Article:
From research to effective management, to spearheading positive change in how mental illness is addressed and perceived, The Black Dog Institute is supporting individuals, families and communities.   

Bailey shared, “I hold a strong belief that The Black Dog Institute will be a part of finding more accessible and effective treatment methods for various mental illnesses through the research projects they conduct.

For those who are in current need of support, there are a great number of incredible mental health organisations who help to change and save lives, although research can be equally as important to provide a better future for anyone who suffers the burden of mental illness, and to look at preventing the onset of mental illness for as many people as possible.”

What Can I Do To Help?

Be Open About Mental Health

“If you are challenged by your mental health, then speak up, tell your story and realise it does not define you. Once you say something about it and be confident in who you are, everything gets so much easier and you play a part in breaking down the stigma around mental illnesses.” – Bailey Minchington

Your voice makes a difference. Talking about mental illness such as bipolar disorder out in the open in a non-judgemental way helps eliminate the stigma. It encourages the letting go of misguided or negative labels and stereotypes, which can have a role in discrimination.

Making a conscious effort to cultivate an environment of understanding and compassion – for yourself, loved ones and the wider community can help break down barriers that affect people with mental health challenges and their families.

If you are wondering how to help when you're worried about someone's mental health, click the link to access a free resource by the Black Dog Institute.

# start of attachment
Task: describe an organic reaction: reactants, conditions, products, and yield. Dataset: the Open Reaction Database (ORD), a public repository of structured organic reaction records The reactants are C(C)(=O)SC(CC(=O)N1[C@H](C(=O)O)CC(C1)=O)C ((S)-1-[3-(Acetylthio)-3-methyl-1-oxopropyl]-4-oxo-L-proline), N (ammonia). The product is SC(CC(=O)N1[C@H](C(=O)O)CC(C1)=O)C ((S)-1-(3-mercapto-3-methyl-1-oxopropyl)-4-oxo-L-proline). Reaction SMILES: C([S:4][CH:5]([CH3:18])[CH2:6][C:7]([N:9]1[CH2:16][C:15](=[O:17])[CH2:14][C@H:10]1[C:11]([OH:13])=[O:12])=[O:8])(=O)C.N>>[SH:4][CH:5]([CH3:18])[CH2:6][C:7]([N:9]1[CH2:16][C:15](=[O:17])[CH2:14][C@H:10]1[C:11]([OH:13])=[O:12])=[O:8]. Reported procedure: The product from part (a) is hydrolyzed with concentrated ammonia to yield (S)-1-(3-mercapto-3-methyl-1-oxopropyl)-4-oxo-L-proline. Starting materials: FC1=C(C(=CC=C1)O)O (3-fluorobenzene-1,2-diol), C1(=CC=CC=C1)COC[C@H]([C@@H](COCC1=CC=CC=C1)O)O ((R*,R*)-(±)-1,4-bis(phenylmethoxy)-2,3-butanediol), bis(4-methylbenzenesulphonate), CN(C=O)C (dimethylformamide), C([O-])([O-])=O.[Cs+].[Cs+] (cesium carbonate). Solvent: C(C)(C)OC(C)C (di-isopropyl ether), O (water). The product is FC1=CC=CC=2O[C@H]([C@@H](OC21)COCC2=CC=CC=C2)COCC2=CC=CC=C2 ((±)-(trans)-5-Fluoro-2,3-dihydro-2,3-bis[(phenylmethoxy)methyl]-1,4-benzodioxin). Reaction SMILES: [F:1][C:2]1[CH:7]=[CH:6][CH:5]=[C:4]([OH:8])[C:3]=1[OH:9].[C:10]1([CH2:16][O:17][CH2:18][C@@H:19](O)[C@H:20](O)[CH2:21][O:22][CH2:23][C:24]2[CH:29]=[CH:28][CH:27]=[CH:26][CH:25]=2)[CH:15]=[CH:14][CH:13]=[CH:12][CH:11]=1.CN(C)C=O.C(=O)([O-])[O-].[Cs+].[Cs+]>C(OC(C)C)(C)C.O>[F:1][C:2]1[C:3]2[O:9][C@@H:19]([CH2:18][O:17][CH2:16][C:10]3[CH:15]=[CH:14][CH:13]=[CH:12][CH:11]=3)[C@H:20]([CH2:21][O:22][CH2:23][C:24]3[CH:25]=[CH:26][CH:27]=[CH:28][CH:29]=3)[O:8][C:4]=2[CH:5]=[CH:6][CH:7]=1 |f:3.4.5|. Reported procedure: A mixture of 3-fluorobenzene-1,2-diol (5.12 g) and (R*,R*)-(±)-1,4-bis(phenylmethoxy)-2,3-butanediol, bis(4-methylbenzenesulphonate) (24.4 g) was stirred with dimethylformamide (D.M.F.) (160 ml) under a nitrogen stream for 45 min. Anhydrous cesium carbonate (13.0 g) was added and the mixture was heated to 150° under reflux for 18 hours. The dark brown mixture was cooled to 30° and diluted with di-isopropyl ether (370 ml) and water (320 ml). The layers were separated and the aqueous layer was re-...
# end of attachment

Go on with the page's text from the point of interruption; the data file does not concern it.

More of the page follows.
Your Donation Will Make A Difference

Your donation will help change and save lives. By supporting Bailey’s goal to raise $5000 for The Black Dog Institute and Bipolar Australia, you’re making a genuine, positive difference. These funds go towards raising awareness and applying research into action that will help people affected by mental illness and their families, paving the way for recovery.

As Bailey expressed in his GoFundMe page;

“It would mean the world to me, and many others, if you would please donate, even as much as $1 to help support this cause, as every dollar counts and will contribute towards saving a life such as my own. It would also be a huge support if you would either run part of the marathon with me or be there at the finish line to encourage me to reach the marathon distance.”

Donate now to support Bailey and raise life-saving funds for mental health

You can also check out Sportitude’s full interview with Bailey at Bailey's Marathon For Mental Health: Full Interview.

Thank you Bailey for sharing your inspiring story. The Sportitude team wishes you the very best in your marathon training and fundraising goals.

Happy running!

Important Resources  

Black Dog Institute

Bipolar Australia

Beyond Blue


Health Direct

If you are concerned about your mental health, are struggling or feel in crisis, please seek out the guidance of a healthcare professional (Health Direct can help you find one near you). Please talk to your trusted friends or family for support.